Braille Monitor                          March 2020

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Keeping My Balance

by Annie Schlesinger

From the Editor: Annie joined the NFB shortly after moving to Tucson in 1998. She has been chapter secretary, on the chapter board, and for years sent out email notifications. She is a member of the Tucson Society of the Blind, a self-help group and co-leader of the Low Vision Support Group at her senior complex. She enjoys reading and playing games.

Since falls are the leading cause of death for people over fifty, this article is very important to everyone, the assumption being that either we are over fifty or hope to be some day. Here is what Annie says about dealing with aging, blindness, and balance:

Problems with balance happen more often as we age. At age eighty-three, I want to reduce my risk of falling and continue to get around independently using my long white cane. “Having good balance means being able to control and maintain your body’s position, whether you are moving or remaining still. Good balance helps you walk without staggering, get up from a chair without falling, climb stairs without tripping, and bend over without falling. Good balance is important to help you get around, stay independent, and carry out daily activities” (NIH).

Before our mid-sixties most of us do not think about balance. But many deaths are related to hip fractures and traumatic brain injuries. As we live longer and have chronic conditions, we also take medications that affect balance. Vision and balance are highly integrated in the brain; thus, poor vision can equal poor balance.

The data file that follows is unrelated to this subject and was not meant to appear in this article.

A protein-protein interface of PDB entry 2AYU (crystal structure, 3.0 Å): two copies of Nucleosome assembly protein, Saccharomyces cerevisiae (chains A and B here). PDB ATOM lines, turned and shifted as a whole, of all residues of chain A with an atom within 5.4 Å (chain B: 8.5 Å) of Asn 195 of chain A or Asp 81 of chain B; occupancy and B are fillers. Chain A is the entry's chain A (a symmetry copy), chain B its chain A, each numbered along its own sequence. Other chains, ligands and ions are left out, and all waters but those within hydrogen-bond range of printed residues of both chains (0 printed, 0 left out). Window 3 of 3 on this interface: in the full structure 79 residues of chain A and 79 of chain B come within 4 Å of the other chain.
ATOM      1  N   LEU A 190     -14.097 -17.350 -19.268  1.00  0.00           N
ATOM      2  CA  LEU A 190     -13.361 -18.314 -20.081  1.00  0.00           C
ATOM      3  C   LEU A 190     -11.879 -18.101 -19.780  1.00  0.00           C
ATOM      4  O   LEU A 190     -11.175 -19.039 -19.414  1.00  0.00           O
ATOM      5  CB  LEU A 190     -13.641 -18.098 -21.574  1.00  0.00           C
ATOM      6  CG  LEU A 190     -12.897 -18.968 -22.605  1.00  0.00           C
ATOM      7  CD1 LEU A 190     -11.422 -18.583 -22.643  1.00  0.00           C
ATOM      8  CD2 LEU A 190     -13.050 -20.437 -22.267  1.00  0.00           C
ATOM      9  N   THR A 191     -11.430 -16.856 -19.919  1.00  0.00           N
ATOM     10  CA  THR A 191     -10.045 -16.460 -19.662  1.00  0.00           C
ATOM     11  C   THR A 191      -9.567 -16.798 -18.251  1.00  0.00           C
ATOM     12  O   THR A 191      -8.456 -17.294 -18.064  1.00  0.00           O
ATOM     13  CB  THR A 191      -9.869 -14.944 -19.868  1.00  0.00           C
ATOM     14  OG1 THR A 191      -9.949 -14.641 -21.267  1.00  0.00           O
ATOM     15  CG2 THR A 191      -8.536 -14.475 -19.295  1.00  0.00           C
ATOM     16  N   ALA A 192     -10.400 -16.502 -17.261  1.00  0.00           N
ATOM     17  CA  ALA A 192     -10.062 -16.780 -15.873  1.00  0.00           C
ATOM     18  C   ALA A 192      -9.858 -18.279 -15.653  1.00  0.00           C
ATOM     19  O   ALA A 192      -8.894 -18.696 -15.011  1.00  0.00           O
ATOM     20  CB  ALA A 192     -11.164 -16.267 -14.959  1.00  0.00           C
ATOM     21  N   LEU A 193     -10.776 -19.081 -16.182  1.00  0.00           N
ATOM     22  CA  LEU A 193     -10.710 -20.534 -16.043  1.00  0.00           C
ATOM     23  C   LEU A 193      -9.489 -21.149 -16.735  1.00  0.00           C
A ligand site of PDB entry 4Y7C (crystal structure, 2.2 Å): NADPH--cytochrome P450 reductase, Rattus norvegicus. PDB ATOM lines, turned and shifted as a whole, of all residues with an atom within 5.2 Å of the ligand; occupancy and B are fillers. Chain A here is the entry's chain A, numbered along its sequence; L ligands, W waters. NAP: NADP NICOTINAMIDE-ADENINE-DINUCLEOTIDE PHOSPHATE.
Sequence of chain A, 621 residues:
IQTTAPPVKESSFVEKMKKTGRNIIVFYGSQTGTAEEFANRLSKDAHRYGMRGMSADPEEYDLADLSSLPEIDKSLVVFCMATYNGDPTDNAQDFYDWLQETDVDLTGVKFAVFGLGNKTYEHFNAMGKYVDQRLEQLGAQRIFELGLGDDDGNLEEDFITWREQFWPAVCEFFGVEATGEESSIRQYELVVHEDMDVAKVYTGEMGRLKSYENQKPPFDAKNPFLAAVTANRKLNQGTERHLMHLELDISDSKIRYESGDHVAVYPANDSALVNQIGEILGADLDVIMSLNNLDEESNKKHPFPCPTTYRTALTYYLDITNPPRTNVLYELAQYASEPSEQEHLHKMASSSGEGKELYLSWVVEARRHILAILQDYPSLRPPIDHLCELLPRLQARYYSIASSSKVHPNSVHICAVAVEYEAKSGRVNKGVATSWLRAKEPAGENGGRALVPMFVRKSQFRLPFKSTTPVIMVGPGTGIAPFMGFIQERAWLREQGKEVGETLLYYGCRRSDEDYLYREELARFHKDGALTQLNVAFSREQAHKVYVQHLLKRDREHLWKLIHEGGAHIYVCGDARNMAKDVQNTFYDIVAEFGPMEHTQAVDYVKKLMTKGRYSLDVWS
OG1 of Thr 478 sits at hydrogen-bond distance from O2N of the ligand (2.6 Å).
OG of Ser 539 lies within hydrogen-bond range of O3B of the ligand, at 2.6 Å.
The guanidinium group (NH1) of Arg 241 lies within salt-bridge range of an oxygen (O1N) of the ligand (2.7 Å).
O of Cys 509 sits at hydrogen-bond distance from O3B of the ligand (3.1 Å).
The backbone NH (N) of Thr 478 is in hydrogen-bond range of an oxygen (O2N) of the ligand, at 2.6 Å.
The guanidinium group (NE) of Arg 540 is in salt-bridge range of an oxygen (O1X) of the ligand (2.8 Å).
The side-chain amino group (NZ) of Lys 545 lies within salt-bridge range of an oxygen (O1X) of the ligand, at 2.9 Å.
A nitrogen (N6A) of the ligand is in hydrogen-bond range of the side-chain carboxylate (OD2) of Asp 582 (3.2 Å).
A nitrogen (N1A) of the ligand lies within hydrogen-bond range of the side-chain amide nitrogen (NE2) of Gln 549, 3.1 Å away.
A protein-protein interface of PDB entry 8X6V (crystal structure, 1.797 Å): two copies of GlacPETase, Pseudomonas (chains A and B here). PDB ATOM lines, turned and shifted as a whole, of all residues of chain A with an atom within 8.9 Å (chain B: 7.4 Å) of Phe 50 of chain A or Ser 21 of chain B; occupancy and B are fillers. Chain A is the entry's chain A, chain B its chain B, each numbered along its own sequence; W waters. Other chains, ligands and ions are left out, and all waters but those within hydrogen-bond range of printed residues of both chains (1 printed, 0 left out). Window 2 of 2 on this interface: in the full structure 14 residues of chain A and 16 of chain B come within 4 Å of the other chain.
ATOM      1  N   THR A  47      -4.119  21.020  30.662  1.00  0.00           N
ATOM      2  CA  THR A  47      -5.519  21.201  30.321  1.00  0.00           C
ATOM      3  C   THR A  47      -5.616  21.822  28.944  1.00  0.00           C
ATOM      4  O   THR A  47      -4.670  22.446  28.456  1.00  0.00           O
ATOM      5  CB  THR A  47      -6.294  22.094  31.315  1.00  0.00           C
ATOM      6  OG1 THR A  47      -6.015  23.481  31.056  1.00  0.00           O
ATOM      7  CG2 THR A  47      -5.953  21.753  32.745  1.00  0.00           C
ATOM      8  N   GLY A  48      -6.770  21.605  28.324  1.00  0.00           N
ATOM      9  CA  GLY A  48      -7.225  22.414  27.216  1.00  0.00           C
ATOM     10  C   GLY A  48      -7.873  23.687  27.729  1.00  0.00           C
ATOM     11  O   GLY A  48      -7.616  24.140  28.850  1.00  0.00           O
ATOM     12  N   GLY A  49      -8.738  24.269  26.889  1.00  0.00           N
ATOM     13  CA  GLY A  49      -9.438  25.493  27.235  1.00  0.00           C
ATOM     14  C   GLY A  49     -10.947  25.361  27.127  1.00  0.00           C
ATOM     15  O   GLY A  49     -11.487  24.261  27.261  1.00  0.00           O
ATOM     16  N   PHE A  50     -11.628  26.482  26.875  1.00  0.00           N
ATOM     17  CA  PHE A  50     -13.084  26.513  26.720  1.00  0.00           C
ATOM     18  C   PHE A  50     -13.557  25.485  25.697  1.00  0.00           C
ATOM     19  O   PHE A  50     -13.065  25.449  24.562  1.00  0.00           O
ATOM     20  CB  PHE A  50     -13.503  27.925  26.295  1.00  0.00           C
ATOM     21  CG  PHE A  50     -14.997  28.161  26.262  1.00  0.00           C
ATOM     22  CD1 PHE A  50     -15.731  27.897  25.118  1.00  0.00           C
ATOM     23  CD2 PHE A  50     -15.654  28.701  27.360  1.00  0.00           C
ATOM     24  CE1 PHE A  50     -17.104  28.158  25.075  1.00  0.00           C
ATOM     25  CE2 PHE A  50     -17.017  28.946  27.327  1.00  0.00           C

The inner ear part that is responsible for balance is the vestibular system; a number of physical problems can affect this system. The vestibular system works with other systems in the body such as visual and muscle and joint receptors which maintain the body’s position at rest and in motion.

Last year I had sessions with a physical therapist for the Epley Maneuver which is the treatment for my recurring vertigo. I then had some sessions with her about my balance. Fortunately, I have been active and have exercised for years. So far my balance is okay, but as I look around Fellowship Square, my retirement complex, I see many folks using rollators/walkers for balance. The walkers are also great to carry things: grocery bags, laundry, trash, etc.

After some research and discussions with orientation and mobility instructors, I found these three options for someone with poor balance and using a long white cane:

1. The way to use a walker with my long white cane is to probe ahead with the cane, take one step with the walker, and repeat cane-walker, one step at a time. It is very slow!

2. I have trained using a support cane in step with the long white cane, and it is faster than one stepping with the walker, but I do not feel as secure.

3. It is possible for a blind person to sit in a wheelchair, propel it with their feet, and use the long white cane to check ahead. I tried it and it works; safe, but also slow and unappealing.

Faced with these choices, maintaining my balance becomes very important. I do my prescribed exercises for balance and other exercises to maintain my strength and cardiovascular health. I do stretches for my shoulder tendinitis.

Some exercises help make up for a balance disorder by moving the head and body in certain ways. The body learns muscle memory, and in theory, gets used to being off balance and recovering. Exercises can be developed for an individual by a physical therapist or trainer who understands the balance system. It is never too late to start! Pima Council on Aging, SAAVI, and some health plans offer exercise and balance classes. There are some aspects of aging that can’t be avoided, but by practice, maintaining balance is one I can proactively fight.

References: Mayo Clinic, Vision Aware,, National Institute on Aging.

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